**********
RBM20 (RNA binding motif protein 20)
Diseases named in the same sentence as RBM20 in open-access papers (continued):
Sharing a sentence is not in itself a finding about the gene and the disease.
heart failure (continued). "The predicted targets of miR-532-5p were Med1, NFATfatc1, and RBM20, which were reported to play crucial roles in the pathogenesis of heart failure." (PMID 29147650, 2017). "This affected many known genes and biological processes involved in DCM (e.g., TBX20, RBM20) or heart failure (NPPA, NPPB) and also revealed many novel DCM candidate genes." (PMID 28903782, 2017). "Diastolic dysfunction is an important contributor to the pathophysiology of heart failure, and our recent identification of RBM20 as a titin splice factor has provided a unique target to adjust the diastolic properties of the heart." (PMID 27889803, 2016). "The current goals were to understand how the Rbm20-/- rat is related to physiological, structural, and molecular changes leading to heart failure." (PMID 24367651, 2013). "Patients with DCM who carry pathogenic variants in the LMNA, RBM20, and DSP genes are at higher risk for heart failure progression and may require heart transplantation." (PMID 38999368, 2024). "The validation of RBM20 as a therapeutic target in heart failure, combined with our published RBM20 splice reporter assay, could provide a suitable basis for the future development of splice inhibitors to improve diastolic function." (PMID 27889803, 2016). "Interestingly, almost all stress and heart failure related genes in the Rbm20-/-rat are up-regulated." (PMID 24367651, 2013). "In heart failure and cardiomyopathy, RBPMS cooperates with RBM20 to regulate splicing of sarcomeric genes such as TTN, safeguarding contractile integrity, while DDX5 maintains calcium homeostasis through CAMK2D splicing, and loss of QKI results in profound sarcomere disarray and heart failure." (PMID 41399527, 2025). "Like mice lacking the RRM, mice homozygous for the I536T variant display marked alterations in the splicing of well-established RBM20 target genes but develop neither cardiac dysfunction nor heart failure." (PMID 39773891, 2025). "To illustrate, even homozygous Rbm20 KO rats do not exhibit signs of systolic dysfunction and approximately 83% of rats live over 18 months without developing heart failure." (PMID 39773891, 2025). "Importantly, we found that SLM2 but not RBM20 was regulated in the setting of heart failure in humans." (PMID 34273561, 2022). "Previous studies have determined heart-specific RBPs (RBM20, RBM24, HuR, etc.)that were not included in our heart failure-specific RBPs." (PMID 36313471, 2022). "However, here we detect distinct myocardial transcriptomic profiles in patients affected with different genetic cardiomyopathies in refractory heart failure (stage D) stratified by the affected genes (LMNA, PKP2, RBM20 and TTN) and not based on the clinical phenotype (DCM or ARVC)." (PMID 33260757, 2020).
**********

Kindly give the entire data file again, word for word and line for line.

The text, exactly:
RBM20 (RNA binding motif protein 20)
Diseases named in the same sentence as RBM20 in open-access papers (continued):
Sharing a sentence is not in itself a finding about the gene and the disease.
heart failure (continued). "The predicted targets of miR-532-5p were Med1, NFATfatc1, and RBM20, which were reported to play crucial roles in the pathogenesis of heart failure." (PMID 29147650, 2017). "This affected many known genes and biological processes involved in DCM (e.g., TBX20, RBM20) or heart failure (NPPA, NPPB) and also revealed many novel DCM candidate genes." (PMID 28903782, 2017). "Diastolic dysfunction is an important contributor to the pathophysiology of heart failure, and our recent identification of RBM20 as a titin splice factor has provided a unique target to adjust the diastolic properties of the heart." (PMID 27889803, 2016). "The current goals were to understand how the Rbm20-/- rat is related to physiological, structural, and molecular changes leading to heart failure." (PMID 24367651, 2013). "Patients with DCM who carry pathogenic variants in the LMNA, RBM20, and DSP genes are at higher risk for heart failure progression and may require heart transplantation." (PMID 38999368, 2024). "The validation of RBM20 as a therapeutic target in heart failure, combined with our published RBM20 splice reporter assay, could provide a suitable basis for the future development of splice inhibitors to improve diastolic function." (PMID 27889803, 2016). "Interestingly, almost all stress and heart failure related genes in the Rbm20-/-rat are up-regulated." (PMID 24367651, 2013). "In heart failure and cardiomyopathy, RBPMS cooperates with RBM20 to regulate splicing of sarcomeric genes such as TTN, safeguarding contractile integrity, while DDX5 maintains calcium homeostasis through CAMK2D splicing, and loss of QKI results in profound sarcomere disarray and heart failure." (PMID 41399527, 2025). "Like mice lacking the RRM, mice homozygous for the I536T variant display marked alterations in the splicing of well-established RBM20 target genes but develop neither cardiac dysfunction nor heart failure." (PMID 39773891, 2025). "To illustrate, even homozygous Rbm20 KO rats do not exhibit signs of systolic dysfunction and approximately 83% of rats live over 18 months without developing heart failure." (PMID 39773891, 2025). "Importantly, we found that SLM2 but not RBM20 was regulated in the setting of heart failure in humans." (PMID 34273561, 2022). "Previous studies have determined heart-specific RBPs (RBM20, RBM24, HuR, etc.)that were not included in our heart failure-specific RBPs." (PMID 36313471, 2022). "However, here we detect distinct myocardial transcriptomic profiles in patients affected with different genetic cardiomyopathies in refractory heart failure (stage D) stratified by the affected genes (LMNA, PKP2, RBM20 and TTN) and not based on the clinical phenotype (DCM or ARVC)." (PMID 33260757, 2020).